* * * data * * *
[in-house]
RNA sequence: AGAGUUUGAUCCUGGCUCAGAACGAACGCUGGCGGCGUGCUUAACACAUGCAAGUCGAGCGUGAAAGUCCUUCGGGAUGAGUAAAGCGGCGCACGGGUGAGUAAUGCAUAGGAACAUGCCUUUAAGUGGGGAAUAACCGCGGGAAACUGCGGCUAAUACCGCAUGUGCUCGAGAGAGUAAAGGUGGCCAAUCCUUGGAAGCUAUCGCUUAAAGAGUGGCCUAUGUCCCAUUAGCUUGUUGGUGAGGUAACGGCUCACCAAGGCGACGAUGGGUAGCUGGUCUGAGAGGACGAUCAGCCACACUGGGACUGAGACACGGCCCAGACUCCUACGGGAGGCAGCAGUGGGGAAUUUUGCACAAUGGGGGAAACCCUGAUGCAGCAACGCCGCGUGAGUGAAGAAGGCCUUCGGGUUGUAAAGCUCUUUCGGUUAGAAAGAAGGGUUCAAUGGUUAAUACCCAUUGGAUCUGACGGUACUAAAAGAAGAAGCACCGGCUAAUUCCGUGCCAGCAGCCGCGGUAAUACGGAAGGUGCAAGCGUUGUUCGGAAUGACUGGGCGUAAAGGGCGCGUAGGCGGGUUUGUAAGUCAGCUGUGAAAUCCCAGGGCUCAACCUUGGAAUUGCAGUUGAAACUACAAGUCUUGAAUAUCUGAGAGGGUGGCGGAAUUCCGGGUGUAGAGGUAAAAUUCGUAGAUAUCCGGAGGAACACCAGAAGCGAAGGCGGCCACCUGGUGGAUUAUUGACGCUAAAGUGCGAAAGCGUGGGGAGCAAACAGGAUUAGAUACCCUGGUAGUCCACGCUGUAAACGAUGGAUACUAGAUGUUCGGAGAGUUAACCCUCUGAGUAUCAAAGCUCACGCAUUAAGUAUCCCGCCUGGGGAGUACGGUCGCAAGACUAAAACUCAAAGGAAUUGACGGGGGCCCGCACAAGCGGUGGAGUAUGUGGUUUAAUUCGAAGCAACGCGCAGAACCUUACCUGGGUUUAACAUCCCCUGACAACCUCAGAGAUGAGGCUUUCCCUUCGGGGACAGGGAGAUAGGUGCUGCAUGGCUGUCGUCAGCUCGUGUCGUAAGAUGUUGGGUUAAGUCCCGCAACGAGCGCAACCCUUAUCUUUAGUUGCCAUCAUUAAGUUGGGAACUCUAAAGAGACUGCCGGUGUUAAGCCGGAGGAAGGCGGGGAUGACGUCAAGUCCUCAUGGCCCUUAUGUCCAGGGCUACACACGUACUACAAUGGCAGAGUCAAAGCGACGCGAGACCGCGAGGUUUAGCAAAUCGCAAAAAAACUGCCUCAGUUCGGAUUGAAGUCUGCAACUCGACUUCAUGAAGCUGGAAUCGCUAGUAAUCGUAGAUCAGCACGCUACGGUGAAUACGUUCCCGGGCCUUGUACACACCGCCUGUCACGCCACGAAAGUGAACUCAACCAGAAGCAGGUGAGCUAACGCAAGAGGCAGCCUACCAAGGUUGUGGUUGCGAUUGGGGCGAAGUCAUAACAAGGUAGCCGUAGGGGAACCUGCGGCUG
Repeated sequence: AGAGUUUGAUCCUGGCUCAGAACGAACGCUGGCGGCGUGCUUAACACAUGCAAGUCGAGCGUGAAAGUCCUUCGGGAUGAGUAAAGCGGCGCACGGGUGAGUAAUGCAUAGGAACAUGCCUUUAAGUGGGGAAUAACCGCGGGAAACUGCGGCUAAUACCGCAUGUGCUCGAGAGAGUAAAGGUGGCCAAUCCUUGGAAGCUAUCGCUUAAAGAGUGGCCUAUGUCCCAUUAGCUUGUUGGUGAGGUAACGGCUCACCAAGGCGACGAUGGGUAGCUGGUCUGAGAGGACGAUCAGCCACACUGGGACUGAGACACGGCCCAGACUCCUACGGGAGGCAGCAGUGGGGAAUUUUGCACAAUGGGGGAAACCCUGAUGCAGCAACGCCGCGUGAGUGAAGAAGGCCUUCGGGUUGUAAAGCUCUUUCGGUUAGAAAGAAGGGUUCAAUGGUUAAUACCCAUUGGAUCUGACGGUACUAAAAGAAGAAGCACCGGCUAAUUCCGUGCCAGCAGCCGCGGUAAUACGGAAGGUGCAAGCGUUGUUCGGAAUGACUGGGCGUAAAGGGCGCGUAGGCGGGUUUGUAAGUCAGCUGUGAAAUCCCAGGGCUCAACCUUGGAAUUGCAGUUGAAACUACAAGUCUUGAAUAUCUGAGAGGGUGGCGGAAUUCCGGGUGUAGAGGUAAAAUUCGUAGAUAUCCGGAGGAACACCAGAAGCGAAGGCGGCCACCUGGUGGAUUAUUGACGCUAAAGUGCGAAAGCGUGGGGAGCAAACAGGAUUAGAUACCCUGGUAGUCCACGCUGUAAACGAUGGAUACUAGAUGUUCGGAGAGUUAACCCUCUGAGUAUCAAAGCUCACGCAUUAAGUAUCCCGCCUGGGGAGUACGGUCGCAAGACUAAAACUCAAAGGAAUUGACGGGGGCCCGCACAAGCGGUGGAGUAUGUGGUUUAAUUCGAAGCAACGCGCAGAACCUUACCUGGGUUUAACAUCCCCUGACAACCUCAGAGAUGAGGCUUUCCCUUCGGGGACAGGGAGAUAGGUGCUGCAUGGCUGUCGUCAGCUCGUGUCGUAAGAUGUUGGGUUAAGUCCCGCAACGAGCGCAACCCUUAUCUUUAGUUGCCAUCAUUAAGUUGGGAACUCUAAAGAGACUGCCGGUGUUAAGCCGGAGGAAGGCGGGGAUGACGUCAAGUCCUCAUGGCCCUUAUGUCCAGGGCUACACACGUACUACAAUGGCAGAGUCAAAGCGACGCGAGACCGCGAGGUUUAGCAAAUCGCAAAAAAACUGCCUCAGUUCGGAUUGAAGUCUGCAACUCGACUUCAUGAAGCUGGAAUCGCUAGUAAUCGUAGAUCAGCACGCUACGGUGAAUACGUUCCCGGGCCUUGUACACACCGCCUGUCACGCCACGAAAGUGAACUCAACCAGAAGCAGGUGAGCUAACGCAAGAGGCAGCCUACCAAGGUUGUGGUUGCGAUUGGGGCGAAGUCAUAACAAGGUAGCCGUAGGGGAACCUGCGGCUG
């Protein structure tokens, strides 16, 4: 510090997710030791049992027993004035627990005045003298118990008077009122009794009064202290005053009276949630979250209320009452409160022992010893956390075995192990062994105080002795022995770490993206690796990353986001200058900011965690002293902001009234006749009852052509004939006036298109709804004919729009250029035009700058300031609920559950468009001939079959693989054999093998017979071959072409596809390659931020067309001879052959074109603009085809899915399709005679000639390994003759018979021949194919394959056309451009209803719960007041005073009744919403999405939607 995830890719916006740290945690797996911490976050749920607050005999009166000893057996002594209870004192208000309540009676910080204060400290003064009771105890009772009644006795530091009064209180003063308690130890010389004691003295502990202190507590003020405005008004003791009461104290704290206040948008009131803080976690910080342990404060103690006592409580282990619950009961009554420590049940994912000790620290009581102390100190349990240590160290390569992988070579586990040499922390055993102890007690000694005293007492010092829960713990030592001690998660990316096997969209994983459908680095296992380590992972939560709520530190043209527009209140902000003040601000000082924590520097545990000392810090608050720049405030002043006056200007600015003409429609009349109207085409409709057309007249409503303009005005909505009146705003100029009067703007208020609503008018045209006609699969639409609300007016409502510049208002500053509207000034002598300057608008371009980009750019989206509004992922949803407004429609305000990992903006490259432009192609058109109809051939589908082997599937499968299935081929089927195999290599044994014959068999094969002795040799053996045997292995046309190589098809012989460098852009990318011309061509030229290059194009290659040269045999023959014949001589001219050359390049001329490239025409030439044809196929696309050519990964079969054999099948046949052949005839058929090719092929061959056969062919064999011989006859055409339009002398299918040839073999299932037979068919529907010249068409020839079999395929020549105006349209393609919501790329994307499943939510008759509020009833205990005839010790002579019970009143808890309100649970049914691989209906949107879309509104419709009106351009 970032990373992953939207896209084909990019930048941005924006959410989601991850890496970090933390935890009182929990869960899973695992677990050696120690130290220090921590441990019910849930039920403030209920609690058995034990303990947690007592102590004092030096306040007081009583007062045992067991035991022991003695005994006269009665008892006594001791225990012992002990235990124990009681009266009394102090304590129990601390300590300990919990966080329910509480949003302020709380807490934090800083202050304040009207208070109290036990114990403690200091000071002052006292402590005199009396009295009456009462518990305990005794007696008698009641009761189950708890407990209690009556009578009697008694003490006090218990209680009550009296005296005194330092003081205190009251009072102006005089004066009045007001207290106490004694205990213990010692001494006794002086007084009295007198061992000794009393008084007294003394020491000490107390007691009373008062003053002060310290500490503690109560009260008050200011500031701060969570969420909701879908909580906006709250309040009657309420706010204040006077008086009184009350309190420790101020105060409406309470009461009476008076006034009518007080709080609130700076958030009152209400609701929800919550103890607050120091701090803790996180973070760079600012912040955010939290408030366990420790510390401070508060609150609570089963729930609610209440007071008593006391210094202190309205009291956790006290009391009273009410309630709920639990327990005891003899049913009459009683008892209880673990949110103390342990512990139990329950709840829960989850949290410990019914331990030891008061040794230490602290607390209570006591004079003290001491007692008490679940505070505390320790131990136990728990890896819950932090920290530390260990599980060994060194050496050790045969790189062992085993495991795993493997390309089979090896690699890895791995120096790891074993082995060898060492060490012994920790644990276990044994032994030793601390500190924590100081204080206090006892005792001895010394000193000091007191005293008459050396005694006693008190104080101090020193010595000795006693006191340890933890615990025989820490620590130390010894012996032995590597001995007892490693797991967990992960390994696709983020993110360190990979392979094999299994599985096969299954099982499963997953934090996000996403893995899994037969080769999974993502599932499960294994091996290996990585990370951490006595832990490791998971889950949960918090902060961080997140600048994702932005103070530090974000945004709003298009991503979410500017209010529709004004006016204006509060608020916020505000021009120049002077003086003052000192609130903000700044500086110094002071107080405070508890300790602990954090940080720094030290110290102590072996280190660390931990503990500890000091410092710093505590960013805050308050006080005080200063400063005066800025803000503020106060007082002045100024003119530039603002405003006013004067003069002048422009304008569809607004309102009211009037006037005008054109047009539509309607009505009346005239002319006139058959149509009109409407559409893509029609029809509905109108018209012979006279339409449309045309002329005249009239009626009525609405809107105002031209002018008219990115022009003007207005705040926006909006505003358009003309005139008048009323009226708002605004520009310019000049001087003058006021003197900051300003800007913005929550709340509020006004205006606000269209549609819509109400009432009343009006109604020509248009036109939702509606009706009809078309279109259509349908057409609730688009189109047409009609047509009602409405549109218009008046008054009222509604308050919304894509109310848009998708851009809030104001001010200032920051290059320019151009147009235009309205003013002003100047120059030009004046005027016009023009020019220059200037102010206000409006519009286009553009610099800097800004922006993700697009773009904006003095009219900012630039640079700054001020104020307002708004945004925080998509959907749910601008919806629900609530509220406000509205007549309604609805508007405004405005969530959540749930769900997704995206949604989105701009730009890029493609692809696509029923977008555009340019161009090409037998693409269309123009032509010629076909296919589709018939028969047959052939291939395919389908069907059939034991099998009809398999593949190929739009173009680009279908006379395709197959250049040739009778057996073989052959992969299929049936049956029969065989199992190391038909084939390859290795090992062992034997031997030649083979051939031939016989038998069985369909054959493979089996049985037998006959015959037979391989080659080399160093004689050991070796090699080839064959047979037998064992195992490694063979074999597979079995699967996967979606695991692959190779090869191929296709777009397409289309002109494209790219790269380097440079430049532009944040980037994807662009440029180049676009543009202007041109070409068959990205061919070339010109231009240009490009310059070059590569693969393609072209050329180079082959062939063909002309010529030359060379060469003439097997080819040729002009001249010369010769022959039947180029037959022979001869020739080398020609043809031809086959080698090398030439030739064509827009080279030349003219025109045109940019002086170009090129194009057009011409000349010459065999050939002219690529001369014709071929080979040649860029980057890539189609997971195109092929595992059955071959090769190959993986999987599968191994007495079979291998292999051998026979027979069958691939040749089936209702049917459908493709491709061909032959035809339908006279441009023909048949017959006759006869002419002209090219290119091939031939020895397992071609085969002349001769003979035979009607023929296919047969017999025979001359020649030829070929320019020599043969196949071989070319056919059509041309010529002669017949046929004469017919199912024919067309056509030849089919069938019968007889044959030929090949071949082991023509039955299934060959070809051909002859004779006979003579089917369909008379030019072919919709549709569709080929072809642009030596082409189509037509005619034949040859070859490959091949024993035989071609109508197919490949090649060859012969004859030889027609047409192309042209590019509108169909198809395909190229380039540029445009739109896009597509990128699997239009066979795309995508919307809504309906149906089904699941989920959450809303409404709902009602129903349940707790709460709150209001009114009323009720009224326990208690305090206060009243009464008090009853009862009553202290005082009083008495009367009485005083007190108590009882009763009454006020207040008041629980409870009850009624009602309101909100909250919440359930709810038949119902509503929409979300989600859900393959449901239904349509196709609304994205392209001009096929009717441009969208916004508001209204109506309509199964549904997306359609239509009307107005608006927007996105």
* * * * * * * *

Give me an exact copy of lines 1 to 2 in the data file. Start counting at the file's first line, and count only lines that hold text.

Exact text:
[in-house]
RNA sequence: AGAGUUUGAUCCUGGCUCAGAACGAACGCUGGCGGCGUGCUUAACACAUGCAAGUCGAGCGUGAAAGUCCUUCGGGAUGAGUAAAGCGGCGCACGGGUGAGUAAUGCAUAGGAACAUGCCUUUAAGUGGGGAAUAACCGCGGGAAACUGCGGCUAAUACCGCAUGUGCUCGAGAGAGUAAAGGUGGCCAAUCCUUGGAAGCUAUCGCUUAAAGAGUGGCCUAUGUCCCAUUAGCUUGUUGGUGAGGUAACGGCUCACCAAGGCGACGAUGGGUAGCUGGUCUGAGAGGACGAUCAGCCACACUGGGACUGAGACACGGCCCAGACUCCUACGGGAGGCAGCAGUGGGGAAUUUUGCACAAUGGGGGAAACCCUGAUGCAGCAACGCCGCGUGAGUGAAGAAGGCCUUCGGGUUGUAAAGCUCUUUCGGUUAGAAAGAAGGGUUCAAUGGUUAAUACCCAUUGGAUCUGACGGUACUAAAAGAAGAAGCACCGGCUAAUUCCGUGCCAGCAGCCGCGGUAAUACGGAAGGUGCAAGCGUUGUUCGGAAUGACUGGGCGUAAAGGGCGCGUAGGCGGGUUUGUAAGUCAGCUGUGAAAUCCCAGGGCUCAACCUUGGAAUUGCAGUUGAAACUACAAGUCUUGAAUAUCUGAGAGGGUGGCGGAAUUCCGGGUGUAGAGGUAAAAUUCGUAGAUAUCCGGAGGAACACCAGAAGCGAAGGCGGCCACCUGGUGGAUUAUUGACGCUAAAGUGCGAAAGCGUGGGGAGCAAACAGGAUUAGAUACCCUGGUAGUCCACGCUGUAAACGAUGGAUACUAGAUGUUCGGAGAGUUAACCCUCUGAGUAUCAAAGCUCACGCAUUAAGUAUCCCGCCUGGGGAGUACGGUCGCAAGACUAAAACUCAAAGGAAUUGACGGGGGCCCGCACAAGCGGUGGAGUAUGUGGUUUAAUUCGAAGCAACGCGCAGAACCUUACCUGGGUUUAACAUCCCCUGACAACCUCAGAGAUGAGGCUUUCCCUUCGGGGACAGGGAGAUAGGUGCUGCAUGGCUGUCGUCAGCUCGUGUCGUAAGAUGUUGGGUUAAGUCCCGCAACGAGCGCAACCCUUAUCUUUAGUUGCCAUCAUUAAGUUGGGAACUCUAAAGAGACUGCCGGUGUUAAGCCGGAGGAAGGCGGGGAUGACGUCAAGUCCUCAUGGCCCUUAUGUCCAGGGCUACACACGUACUACAAUGGCAGAGUCAAAGCGACGCGAGACCGCGAGGUUUAGCAAAUCGCAAAAAAACUGCCUCAGUUCGGAUUGAAGUCUGCAACUCGACUUCAUGAAGCUGGAAUCGCUAGUAAUCGUAGAUCAGCACGCUACGGUGAAUACGUUCCCGGGCCUUGUACACACCGCCUGUCACGCCACGAAAGUGAACUCAACCAGAAGCAGGUGAGCUAACGCAAGAGGCAGCCUACCAAGGUUGUGGUUGCGAUUGGGGCGAAGUCAUAACAAGGUAGCCGUAGGGGAACCUGCGGCUG